Corporate credit prices were relatively stable this week amid a decline in government bond yields, lower oil prices and fluctuating U.S. equities. High yield bond prices declined at the outset amid a 6-month high for the CBOE volatility index, only to rise toward week’s end in response to a rally in equities.1,2 All told, high yield bonds generated a positive total return for the week ended April 20 and are now providing returns of approximately 0.39% for the month of April.3 Meanwhile, high yield bond mutual funds reported an outflow of approximately $362 million for the week ended April 19.4 Although mild, it was the second straight week of outflows from the asset class, for a total of $708 million over that span.4 Amid a modest uptick in market volatility associated with heightened geopolitical risks and uncertainty around the French presidential election, high yield bond yields have widened slightly in recent weeks. From a 2.5-year low of 5.57% in March, high yield bond yields have since widened to approximately 5.79%.5 For perspective, however, yields began the year at approximately 6.10% and are well down from the 10.90% of February 2016.5
LIBOR: Above the floor
Senior secured loans were up modestly this week, providing returns of approximately 0.10% for the week ended April 20.6 Throughout the year, demand for the asset class has been driven, in part, by the search for investments whose values are less affected by rising interest rates and rising LIBOR. Three-month LIBOR is currently sitting at an eight-year high of 1.15%, up from 0.85% in November, and is now comfortably above the floor featured in the majority of senior secured loans.7,8 Amid declining government bond yields and a flatter yield curve, senior secured loan funds recorded the lightest weekly inflow since the mid-November presidential election. For reference, bank loan mutual funds have now reported inflows in 37 of the past 38 weeks totaling over $24 billion over that span.4 Amid ongoing investor demand, yields for senior secured loans continue to tighten. Sitting at approximately 6.30% at the beginning of the year, senior secured loans are currently yielding 6.10%. Month to date, senior secured loans are providing returns of approximately 0.33%.6 By comparison, the S&P 500 has returned -0.51%, high yield bonds have returned 0.39% and investment grade corporate bonds have returned 1.06%.10
French election momentum shift
Weighing on government bond yields this week was a shift in data momentum, geopolitical risks and uncertainty around the first round of the presidential election in France. Notably, bond yields declined early in the week in a catch-up reaction to the weaker-than-expected retail sales figures and U.S. CPI data released last Friday.11,12 Government bond prices received some added support later in the week amid polls suggesting a tightening French election ahead of Sunday’s first-round vote. The developments boosted demand for safe-haven assets, driving the yield on the U.S. 10-year Treasury close to 2.2% for the first time since the U.S. presidential election.13 Amid the flattest yield curve since November, odds of a rate hike during the U.S. Federal Reserve’s May 2–3 and June 13–14 meetings dipped slightly, with Fed funds futures currently implying an 11% probability of a rate hike at next month’s meeting and a 55% chance of a rate hike in June.14,15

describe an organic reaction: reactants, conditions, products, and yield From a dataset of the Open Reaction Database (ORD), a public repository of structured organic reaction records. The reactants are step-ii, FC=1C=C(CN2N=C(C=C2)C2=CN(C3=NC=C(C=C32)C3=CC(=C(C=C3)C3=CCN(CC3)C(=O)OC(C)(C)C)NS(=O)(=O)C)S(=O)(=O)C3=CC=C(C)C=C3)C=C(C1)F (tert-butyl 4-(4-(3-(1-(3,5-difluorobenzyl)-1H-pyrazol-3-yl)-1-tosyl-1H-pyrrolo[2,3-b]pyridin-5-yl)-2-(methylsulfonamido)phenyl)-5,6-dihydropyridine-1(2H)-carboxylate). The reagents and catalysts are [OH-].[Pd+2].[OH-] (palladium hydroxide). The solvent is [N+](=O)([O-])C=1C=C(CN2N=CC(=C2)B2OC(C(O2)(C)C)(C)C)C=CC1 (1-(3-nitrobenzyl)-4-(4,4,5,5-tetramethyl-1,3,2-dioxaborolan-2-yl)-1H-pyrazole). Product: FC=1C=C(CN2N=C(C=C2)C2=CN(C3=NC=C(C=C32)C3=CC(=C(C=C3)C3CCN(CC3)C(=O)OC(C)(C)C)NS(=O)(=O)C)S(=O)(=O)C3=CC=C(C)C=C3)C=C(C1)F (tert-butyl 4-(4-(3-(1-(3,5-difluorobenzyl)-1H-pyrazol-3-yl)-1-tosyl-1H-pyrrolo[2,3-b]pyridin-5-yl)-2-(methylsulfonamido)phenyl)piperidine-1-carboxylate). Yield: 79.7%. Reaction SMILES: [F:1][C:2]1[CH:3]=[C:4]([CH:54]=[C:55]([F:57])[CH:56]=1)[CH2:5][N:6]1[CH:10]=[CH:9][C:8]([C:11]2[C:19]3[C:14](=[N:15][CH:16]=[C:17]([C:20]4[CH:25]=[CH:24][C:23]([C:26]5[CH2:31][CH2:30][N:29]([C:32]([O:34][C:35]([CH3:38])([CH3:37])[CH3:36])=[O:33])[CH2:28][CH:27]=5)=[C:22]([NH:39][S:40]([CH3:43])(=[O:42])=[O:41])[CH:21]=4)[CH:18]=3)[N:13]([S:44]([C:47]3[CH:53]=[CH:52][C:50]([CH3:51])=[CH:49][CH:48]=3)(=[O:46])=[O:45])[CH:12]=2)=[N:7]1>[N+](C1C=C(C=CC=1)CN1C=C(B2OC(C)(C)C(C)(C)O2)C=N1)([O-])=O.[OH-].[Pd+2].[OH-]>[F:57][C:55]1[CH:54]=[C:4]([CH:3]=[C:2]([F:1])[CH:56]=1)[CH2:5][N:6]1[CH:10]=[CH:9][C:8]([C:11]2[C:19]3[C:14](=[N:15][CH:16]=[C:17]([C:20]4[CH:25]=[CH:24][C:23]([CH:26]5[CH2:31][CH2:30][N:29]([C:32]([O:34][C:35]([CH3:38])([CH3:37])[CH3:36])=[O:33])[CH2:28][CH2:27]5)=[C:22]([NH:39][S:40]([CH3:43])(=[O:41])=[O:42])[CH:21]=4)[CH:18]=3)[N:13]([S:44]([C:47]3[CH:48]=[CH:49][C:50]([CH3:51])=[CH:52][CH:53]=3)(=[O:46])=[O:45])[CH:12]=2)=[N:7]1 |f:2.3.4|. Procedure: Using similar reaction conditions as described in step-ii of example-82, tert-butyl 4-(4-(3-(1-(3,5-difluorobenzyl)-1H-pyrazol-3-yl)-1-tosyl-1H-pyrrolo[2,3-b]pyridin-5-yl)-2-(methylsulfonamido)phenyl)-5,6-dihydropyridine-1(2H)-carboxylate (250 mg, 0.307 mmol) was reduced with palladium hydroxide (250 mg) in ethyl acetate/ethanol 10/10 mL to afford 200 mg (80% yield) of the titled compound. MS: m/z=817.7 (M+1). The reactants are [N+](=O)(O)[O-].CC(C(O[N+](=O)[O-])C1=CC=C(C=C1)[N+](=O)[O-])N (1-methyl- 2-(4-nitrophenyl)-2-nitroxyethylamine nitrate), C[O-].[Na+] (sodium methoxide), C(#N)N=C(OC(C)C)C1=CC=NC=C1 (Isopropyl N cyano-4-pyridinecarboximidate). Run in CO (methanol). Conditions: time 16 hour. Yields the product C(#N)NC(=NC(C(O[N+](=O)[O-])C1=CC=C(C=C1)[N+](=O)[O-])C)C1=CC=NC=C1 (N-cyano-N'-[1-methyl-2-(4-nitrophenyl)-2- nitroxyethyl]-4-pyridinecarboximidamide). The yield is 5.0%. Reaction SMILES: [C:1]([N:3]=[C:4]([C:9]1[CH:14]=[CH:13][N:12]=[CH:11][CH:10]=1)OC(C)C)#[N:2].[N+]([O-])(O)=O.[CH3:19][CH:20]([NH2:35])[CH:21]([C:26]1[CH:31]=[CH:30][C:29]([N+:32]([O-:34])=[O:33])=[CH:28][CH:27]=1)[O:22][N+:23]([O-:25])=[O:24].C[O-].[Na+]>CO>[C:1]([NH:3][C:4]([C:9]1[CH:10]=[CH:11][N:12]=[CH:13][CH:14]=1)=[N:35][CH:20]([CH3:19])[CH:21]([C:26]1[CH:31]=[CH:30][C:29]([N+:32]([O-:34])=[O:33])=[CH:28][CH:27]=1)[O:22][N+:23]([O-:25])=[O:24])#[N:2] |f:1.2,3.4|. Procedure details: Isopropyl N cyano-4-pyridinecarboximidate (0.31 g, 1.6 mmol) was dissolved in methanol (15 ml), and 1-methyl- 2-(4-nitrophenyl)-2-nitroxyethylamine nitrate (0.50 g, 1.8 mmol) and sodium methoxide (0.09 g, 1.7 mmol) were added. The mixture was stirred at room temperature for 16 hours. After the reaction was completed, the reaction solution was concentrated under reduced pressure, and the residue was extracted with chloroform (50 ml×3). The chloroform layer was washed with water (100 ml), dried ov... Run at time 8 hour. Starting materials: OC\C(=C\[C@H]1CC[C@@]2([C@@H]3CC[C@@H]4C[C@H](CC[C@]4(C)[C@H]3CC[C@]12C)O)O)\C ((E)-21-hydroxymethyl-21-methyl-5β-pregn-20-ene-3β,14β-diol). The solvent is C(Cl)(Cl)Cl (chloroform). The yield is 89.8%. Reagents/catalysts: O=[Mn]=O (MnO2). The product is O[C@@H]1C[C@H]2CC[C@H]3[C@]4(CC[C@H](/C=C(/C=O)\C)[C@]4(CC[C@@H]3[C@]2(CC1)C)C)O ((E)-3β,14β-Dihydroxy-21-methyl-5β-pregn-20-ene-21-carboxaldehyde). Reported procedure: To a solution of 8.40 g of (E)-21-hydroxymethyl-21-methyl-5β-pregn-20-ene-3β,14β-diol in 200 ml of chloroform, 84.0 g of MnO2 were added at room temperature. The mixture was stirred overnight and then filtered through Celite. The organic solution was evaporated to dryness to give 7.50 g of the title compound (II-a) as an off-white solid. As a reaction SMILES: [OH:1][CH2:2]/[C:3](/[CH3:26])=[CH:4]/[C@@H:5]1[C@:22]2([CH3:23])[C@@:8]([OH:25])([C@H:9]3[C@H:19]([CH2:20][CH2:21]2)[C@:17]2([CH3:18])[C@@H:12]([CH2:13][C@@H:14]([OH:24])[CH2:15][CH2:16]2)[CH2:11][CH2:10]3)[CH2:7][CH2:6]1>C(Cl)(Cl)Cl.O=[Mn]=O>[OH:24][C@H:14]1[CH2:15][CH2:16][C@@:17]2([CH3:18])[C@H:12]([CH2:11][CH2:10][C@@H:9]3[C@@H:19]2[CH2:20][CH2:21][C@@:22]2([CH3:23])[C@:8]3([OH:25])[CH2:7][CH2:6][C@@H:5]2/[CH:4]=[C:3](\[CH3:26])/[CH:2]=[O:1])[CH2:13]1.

Chart of the week: OPEC’s long game
- Oil prices declined this week after the U.S. Energy Information Administration’s (EIA) Weekly Petroleum Status Report revealed that stockpiles of gasoline in the U.S. unexpectedly rose approximately 1.5 million barrels last week.16,17 The report was a reversal from recent weeks’ declines and was far above the consensus forecast for a nearly 2 million barrel inventory draw.18
- Looking beyond the oil market’s daily price swings, however, a constructive supply-demand dynamic appears to be emerging through the remainder of 2017.17
- In fact, oil markets are gradually working their way through the oversupply of recent years, a sign that OPEC’s November 2016 decision to cut output has been slowly taking effect.
- Should OPEC extend the agreement at its May 2017 meeting, both the IEA and OPEC generally agree in their forecasts that oil inventories, which were estimated to be as high as 1.9 million barrels per day in early 2016, will be drawn into negative territory in the second half of 2017.19
- The IEA looks for oil inventories to decline by as much as 1.8 million barrels per day in the fourth quarter of 2017, while OPEC forecasts a more modest decline of approximately 500,000 barrels per day.19
1 Federal Reserve Bank of St. Louis, http://bit.ly/295DSwP.
2 Federal Reserve Bank of St. Louis, http://bit.ly/2d3pN5b.
3 Bank of America Merrill Lynch High Yield Master II Index.
4 Thomson Reuters Lipper.
5 Bank of America Merrill Lynch High Yield Master II Index (yield-to-worst).
6 Credit Suisse Leveraged Loan Index.
8 Seeking Alpha, http://bit.ly/2oZpbor.
9 Credit Suisse Leveraged Loan Index (based on a three-year maturity).
10 Bank of America Merrill Lynch Corporate Master Index.
11 U.S. Census Bureau, http://bit.ly/Y4FaTF.
12 U.S. Department of Labor, http://bit.ly/2jKLr2f.
13 Federal Reserve Bank of St. Louis, http://bit.ly/29ecBfp.
15 Federal Reserve Bank of St. Louis, http://bit.ly/2oMWaP2.
16 Bloomberg, based on CME data.
17 Federal Reserve Bank of St. Louis, http://bit.ly/292Tgue.
18 U.S. Energy Information Administration, http://bit.ly/1V2gPZQ.
19 Reuters, http://reut.rs/2pIb3Tl.
20 Bloomberg Gadfly, https://bloom.bg/2pmBvz4.
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